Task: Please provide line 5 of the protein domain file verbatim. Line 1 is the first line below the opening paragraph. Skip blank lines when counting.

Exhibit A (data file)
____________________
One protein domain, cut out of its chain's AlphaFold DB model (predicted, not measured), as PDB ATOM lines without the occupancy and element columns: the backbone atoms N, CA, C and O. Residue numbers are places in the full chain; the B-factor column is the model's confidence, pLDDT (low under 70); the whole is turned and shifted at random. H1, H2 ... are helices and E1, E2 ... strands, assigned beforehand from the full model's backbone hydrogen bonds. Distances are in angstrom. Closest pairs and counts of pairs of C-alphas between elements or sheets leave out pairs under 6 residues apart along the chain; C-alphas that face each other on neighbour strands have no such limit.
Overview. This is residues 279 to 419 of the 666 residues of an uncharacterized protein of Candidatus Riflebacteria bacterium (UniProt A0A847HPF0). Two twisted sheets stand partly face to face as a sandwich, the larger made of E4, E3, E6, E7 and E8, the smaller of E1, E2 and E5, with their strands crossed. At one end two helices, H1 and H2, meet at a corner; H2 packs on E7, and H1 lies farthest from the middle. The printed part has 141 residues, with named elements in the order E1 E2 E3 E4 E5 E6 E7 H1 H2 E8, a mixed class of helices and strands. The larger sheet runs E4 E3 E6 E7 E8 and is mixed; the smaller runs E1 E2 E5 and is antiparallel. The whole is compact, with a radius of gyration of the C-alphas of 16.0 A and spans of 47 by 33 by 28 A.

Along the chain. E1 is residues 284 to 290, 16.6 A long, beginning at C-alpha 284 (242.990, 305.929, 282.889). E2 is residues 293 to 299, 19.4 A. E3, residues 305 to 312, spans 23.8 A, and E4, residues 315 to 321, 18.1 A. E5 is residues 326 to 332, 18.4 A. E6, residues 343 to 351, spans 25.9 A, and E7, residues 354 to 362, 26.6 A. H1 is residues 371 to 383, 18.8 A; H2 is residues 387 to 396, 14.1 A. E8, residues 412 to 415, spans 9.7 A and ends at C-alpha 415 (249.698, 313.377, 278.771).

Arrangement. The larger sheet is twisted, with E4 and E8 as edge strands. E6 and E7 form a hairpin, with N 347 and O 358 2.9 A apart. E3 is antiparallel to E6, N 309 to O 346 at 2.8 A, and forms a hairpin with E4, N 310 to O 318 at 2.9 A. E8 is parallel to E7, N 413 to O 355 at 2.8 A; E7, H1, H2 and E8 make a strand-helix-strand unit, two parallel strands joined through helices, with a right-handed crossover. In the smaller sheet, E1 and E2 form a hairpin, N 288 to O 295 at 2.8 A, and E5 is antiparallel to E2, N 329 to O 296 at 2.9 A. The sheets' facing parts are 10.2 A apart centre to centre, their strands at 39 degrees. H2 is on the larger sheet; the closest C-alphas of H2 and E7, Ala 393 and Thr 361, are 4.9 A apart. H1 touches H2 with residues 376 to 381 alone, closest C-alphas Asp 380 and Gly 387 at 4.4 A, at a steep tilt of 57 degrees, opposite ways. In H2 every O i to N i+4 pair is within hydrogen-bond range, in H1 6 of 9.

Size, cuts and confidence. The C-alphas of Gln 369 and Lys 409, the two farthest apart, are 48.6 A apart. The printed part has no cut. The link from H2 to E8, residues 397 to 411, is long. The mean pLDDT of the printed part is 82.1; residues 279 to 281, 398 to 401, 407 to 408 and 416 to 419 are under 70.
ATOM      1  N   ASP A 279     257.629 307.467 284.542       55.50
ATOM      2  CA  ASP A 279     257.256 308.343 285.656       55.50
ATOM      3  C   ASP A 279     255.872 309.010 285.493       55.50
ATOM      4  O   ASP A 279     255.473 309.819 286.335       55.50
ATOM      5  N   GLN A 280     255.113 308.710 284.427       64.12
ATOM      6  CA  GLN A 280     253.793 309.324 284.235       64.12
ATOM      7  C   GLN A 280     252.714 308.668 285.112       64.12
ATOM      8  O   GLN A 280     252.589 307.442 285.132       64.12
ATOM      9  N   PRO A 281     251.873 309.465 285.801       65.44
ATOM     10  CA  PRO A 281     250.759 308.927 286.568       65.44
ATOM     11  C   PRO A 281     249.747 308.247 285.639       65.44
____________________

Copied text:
ATOM      1  N   ASP A 279     257.629 307.467 284.542       55.50